5 Common Myths About Anxiety That You Should Know

Myths About Anxiety

Imagine for a moment that you’re just trying to go about your day when suddenly you feel it. Your heart starts beating rapidly, you’re finding it hard to take a breath, your thoughts are racing, and you feel sweaty and lightheaded like you may pass out. What is going on?

If you experience any of these symptoms or know someone else who does, it is more than likely to be anxiety. 19.1% of adults 18 and older in the U.S. experience some form of anxiety.

But there are many myths about anxiety that can cause people to treat those suffering from anxiety differently or not take it seriously. If you want to find out more about anxiety for yourself or someone you love, keep reading below to find out the 5 most common myths about anxiety.

1. Top Common Myths About Anxiety: Anxiety Is Made-Up or Phony

Fact: The most common myths about anxiety claim that it is somehow fake. As stated above, 19.1% of the adult population over 18 in the U.S. suffers from some form of anxiety. While 19.1% doesn’t seem like that much, to put it into perspective, it equals about 48 million peopleΒ across the nation.

When the COVID-19 pandemic started in 2020, it triggered fears in many people who worried for their own health and safety, as well as for those they loved. Job concerns were also a big issue as many companies completely shut down or let go of a large portion of their in-person workforces to stay afloat.

Individuals and families also worried about losing their homes. If they weren’t able to keep their jobs, they could no longer keep up with their rent or mortgage payments and could be evicted.

In the first year of the pandemic alone, anxiety and depression rates rose 25% worldwide. Proving that anxiety is a very real condition that should always be taken seriously.

2. Myth: People Always Fake Anxiety for Attention

Fact: While there are conditions where some people may fake an illness for attention, those who have anxiety sometimes can’t control when their anxiety takes over. This is especially true when their anxiety is accompanied by panic attacks.

Panic attacks are a symptom of anxiety that can come on suddenly for no apparent reason. But when investigated further, some underlying causes could be overstimulation, loud noises, big crowds, or prolonged periods of stress.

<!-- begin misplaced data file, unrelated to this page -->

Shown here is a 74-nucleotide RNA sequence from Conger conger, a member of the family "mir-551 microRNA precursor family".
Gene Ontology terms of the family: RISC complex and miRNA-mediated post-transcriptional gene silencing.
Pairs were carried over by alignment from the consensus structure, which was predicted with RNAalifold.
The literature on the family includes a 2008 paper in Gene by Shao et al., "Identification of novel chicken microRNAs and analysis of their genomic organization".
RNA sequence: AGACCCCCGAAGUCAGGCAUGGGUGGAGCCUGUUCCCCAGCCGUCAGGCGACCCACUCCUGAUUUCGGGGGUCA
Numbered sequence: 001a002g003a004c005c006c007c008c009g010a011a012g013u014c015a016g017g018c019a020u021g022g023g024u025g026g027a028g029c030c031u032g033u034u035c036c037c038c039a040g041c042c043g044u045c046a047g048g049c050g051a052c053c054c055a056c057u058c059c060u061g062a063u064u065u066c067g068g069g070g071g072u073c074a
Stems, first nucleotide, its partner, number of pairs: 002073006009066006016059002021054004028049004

Anxiety can also sometimes be directly linked to a reason for a panic attack breakdown. Such as extreme nervousness or worry over a medical procedure, a dentist’s office visit, a big test, a job interview, or a public performance.

Panic attacks also bring on a whole host of real physical and mental symptoms that can cause great distress and fatigue to the person experiencing them.

In no way should a person’s sudden breakdown due to anxiety be perceived as faking an episode just to get special attention or to gain sympathy. These myths about anxiety are hurtful. Accusing someone of faking their anxiety is wrong because the panic attacks that come with anxiety simply can’t be helped.

Oftentimes, the last thing a person with anxiety wants is to be the center of attention.

3. Myth: Having Anxiety Means You’re Weak

Fact: For those who do believe that anxiety is real, they will still unfairly attach unnecessary stigmas to it. Their myths about anxiety will create unfair viewpoints of anxiety sufferers as weak individuals who just need to toughen up or get over their anxiety.

These anxiety myths are a dangerous mindset to have, especially when dealing with people who have anxiety. If they feel unfairly judged or labeled, it could prevent them from seeking out the necessary treatments and help that they need.